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Simpler console output?

Moderators: kris

Posted: 02/17/07 23:23:06

Apparently there are a few different output functions to choose from in Stdout. This confused me a bit, since I was looking for a kind of be-all-end-all of output functions like writefln in phobos. So there's Stdout("..."); which is easy to type but lacks formatting outside of call chaining. Then there is Stdout.format("..."); and formatln which is longer to type but allows C# style formatting, which is cool. There is also Stdout.print and println, which seem to be the same as Stdout(); and Stdout().newline; (they almost don't seem worth mentioning in a reference doc).

Why not just do something like make Stdout allow formatting information, and make that the canonical console output function?

I also suggest mentioning in the docs that writefln style vararg formatting will not work here. Something to the effect that Stdout.formatln("The number is ",7,"."); will not do what you might think it does when coming from a phobos background.

I think I see why call chaining could be good for this now... Stdout.format("Hello World! The number is {0}\n",42)

("But now the number is {0}\n",43)();

... it would kill any ambiguity arising from multiple strings having formatting. But, that code I just mentioned doesn't do what I expect it to do. oh well.

Author Message

Posted: 02/18/07 06:55:32

Yeah, we've been looking into this for a couple of weeks now. It's kinda tough since we don't want the ambiguities that writef() introduced, and at the same time we want to fold Stdout.print() and Stdout.format() together. I had a slick way to do it, but then the Template thing got in the way (the output can be templated for w/d/char[]).

In the meantime, we decided to at least remove the two formatln() and println() variations, to reduce the choices there. Still working on the best way to do all this.

BTW: the call to Stdout("one", 2, 3) emits <one, 2, 3> for a reason ... that's what you typed in the first place :)

Posted: 02/18/07 15:35:49

Use GDC and go with templates. ;)

Posted: 03/09/07 00:07:06

Correct me if I'm wrong, but wasn't one of the goals of the D Language to make the programmer as productive as possible? Aren't Cin/Cout/Cerr a step backwards toward C++? Specifically, it takes quite a bit more typing to accomplish the same thing with these methods than it does with writef/writefln. And writef/writefln were even more powerful than printf used to be. It would seem a shame to me to not include these powerful methods in a new-and-improved standard library. Just my $0.02. -- Glenn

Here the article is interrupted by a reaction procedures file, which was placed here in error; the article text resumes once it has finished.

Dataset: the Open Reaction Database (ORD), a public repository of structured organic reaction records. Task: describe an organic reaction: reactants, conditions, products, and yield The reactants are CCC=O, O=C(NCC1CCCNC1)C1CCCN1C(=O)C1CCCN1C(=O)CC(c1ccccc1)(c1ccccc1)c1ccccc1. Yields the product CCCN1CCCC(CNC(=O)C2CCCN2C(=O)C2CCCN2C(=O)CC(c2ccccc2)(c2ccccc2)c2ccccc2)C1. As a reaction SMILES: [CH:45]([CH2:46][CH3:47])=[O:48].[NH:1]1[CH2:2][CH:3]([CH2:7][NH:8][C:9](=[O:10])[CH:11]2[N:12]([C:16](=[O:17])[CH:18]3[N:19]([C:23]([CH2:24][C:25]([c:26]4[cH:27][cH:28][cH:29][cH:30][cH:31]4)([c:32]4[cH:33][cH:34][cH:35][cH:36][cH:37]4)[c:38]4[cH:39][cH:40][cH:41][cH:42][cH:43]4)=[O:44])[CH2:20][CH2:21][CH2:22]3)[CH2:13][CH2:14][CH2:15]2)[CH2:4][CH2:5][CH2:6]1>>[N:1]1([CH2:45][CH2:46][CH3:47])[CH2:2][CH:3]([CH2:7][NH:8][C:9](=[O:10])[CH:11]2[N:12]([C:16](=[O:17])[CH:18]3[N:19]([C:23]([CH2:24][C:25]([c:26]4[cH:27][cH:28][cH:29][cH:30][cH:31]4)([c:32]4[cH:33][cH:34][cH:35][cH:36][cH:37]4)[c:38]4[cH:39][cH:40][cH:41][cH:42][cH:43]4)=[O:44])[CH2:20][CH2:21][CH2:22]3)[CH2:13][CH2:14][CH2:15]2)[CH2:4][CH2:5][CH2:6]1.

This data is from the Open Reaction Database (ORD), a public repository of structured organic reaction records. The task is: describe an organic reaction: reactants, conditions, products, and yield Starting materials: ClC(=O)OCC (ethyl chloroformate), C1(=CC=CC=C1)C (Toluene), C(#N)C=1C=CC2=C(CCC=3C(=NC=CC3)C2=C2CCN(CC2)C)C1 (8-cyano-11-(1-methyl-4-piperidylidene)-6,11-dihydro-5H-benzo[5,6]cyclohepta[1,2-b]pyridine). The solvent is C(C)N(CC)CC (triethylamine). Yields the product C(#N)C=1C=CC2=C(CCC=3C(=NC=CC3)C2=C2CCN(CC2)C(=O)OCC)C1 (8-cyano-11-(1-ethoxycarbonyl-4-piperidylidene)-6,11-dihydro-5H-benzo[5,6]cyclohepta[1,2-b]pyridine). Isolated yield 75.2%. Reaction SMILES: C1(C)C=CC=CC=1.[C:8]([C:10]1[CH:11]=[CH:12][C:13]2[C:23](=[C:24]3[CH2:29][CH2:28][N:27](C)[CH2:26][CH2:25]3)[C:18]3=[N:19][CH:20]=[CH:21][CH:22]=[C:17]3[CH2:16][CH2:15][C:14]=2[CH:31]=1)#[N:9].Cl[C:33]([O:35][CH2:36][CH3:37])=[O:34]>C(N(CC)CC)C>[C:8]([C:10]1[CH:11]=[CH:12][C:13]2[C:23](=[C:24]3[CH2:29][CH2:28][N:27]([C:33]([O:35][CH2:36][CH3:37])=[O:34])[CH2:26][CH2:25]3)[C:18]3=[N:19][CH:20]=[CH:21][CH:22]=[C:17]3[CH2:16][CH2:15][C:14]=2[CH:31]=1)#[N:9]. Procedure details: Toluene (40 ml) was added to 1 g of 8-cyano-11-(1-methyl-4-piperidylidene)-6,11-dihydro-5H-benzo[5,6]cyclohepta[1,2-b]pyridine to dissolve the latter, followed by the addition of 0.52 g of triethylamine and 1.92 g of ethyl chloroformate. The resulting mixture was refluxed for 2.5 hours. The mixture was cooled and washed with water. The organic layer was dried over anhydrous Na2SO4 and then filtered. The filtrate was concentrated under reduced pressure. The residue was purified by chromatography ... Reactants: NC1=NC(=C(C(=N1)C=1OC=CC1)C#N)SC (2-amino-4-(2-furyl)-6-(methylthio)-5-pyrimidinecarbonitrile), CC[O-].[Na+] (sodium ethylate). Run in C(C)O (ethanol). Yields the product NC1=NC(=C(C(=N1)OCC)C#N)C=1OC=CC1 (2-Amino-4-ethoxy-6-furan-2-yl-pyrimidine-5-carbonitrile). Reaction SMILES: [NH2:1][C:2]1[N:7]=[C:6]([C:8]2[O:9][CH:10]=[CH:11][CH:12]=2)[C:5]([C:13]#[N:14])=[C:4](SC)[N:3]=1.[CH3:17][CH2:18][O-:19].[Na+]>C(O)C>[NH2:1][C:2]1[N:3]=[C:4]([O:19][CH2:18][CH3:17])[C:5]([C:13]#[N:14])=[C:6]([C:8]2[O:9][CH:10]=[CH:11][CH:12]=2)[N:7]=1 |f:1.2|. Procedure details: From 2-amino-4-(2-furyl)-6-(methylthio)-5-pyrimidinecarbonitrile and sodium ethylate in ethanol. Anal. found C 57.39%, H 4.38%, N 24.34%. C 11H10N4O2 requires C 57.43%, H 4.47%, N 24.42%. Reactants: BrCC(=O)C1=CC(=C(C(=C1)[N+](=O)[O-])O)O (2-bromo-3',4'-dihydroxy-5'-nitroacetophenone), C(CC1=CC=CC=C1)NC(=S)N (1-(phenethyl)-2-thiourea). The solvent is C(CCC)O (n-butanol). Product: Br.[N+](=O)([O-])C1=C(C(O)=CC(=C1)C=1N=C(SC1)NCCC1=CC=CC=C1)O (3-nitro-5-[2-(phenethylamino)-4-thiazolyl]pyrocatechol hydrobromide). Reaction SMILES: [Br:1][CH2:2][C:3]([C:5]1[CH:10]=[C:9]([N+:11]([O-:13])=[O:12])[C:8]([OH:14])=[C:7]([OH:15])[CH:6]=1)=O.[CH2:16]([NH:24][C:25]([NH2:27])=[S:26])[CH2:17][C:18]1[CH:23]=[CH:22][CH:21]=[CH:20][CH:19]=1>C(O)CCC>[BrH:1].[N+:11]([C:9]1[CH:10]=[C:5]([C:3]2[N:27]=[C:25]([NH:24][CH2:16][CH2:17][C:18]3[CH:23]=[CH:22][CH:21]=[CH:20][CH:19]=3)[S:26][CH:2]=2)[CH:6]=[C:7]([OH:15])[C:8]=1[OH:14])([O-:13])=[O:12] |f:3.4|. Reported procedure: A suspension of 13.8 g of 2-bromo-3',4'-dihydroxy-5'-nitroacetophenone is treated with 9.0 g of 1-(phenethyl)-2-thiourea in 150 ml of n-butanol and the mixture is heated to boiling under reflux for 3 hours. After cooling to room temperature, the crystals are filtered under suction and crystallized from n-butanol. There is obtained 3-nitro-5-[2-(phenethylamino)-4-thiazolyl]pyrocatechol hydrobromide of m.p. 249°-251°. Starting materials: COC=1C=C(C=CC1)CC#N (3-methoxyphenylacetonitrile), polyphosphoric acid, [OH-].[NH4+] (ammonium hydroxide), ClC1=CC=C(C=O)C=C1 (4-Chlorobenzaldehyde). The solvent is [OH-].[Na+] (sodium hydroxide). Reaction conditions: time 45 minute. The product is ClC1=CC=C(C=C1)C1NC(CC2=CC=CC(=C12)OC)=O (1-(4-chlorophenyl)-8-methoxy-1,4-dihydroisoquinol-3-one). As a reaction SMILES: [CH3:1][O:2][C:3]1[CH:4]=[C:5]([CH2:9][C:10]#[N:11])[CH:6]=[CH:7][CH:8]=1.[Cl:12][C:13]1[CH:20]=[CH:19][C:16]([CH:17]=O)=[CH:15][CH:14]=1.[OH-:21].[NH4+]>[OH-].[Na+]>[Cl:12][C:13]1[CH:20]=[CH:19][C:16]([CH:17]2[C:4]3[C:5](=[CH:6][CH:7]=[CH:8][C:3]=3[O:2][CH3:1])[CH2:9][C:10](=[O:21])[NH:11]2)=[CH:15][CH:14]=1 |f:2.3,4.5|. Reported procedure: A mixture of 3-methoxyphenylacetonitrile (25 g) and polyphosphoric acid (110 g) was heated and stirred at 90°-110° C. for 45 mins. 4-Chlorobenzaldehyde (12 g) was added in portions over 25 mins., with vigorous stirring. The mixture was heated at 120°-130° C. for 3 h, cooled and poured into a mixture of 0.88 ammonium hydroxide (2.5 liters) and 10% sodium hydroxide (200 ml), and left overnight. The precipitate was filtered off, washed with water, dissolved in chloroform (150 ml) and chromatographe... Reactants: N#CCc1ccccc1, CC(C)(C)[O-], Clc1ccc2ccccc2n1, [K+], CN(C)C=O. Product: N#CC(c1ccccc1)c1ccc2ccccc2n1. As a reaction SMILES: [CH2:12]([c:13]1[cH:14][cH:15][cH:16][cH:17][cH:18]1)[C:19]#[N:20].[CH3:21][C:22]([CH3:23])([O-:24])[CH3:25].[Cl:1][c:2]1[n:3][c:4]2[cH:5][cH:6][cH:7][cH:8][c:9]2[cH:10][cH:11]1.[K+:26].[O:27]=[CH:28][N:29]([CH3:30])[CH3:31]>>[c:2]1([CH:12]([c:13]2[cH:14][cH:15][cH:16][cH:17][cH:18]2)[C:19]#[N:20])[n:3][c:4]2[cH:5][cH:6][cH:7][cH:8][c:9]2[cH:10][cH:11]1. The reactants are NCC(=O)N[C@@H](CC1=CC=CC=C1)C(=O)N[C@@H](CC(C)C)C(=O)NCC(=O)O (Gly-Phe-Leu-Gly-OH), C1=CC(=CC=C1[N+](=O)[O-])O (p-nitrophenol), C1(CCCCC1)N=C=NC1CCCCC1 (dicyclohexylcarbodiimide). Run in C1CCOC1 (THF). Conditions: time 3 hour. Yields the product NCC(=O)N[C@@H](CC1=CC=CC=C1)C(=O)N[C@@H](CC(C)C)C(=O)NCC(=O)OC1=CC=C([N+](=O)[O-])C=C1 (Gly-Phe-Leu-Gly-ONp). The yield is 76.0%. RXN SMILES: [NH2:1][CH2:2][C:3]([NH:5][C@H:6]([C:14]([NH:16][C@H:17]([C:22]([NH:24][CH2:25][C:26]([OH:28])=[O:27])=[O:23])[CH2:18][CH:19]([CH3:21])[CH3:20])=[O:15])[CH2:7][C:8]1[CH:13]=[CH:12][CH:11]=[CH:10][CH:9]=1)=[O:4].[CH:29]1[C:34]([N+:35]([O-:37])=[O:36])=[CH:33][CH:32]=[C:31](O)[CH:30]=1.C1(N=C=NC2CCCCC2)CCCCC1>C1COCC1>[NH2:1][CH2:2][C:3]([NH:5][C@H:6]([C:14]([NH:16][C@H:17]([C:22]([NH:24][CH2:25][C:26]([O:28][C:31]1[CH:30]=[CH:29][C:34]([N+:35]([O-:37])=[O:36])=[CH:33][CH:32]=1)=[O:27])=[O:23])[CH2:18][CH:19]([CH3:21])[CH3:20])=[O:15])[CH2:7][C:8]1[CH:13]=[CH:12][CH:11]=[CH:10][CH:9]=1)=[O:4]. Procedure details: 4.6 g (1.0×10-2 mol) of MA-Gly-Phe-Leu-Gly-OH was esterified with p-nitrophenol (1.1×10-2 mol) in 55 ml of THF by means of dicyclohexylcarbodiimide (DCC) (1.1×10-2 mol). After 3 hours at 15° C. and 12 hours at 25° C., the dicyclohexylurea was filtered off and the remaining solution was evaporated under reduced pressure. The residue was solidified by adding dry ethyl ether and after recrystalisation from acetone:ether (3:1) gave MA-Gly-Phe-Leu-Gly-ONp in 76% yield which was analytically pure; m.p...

Posted: 03/09/07 00:13:32

Or could it be that I'm confused?

Are writef and writefln still available from D even when using Tango?

-- Glenn

Posted: 03/09/07 04:30:43

Look at the posts above ... see the references to Stdout? That is the Tango equivalent to writef, whereas Cout is a lower level text-only interface :)

Posted: 02/14/08 05:57:18

kris wrote:

Look at the posts above ... see the references to Stdout? That is the Tango equivalent to writef, whereas Cout is a lower level text-only interface :)

It still requires more typing to do console output in tango than Phobos. I brought this up over here:

writef is basically equivalent to Stdout.format, right?

That's a significant difference in the amount of typing require to me.

Furthermore, you can alias writef since it's just a function. Stdout.format cannot be aliased. If you want to give it a shorter name you have to make a delegate poitner or something

  auto putf = &Stdout.format;

at least I think that would work. Just not as satisfying as a simple alias, though. It takes up memory for instance. Not guaranteed to work if you put it in a module constructor, etc.

I think a functional interface to Stdout's functions is desirable. I will be making one of my own if it is not provided by Tango. I just don't want every durn script I write to be filled up wtih Stdout.blah repeated 1000 times.

Posted: 02/17/08 07:16:07

all good points and we do tend to explicitly avoid overt verbosity in Tango. Yet it should be noted that the absolute brevity of a name is not the #1 priority. In this particular case, it would be nice if the compiler were to allow an alias or something similar.